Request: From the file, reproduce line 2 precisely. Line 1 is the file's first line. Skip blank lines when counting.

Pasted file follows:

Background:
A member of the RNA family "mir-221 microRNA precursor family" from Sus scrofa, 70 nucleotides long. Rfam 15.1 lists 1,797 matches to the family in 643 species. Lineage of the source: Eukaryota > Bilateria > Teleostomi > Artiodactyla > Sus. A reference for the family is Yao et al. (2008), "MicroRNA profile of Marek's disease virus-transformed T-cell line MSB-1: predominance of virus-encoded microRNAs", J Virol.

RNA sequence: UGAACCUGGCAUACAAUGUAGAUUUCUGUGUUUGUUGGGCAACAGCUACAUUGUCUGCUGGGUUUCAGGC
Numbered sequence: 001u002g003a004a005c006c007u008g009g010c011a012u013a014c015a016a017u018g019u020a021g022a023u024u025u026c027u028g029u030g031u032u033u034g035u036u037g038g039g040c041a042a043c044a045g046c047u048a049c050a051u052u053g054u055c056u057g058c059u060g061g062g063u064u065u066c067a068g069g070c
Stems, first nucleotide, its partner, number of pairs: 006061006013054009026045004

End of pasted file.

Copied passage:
A member of the RNA family "mir-221 microRNA precursor family" from Sus scrofa, 70 nucleotides long. Rfam 15.1 lists 1,797 matches to the family in 643 species. Lineage of the source: Eukaryota > Bilateria > Teleostomi > Artiodactyla > Sus. A reference for the family is Yao et al. (2008), "MicroRNA profile of Marek's disease virus-transformed T-cell line MSB-1: predominance of virus-encoded microRNAs", J Virol.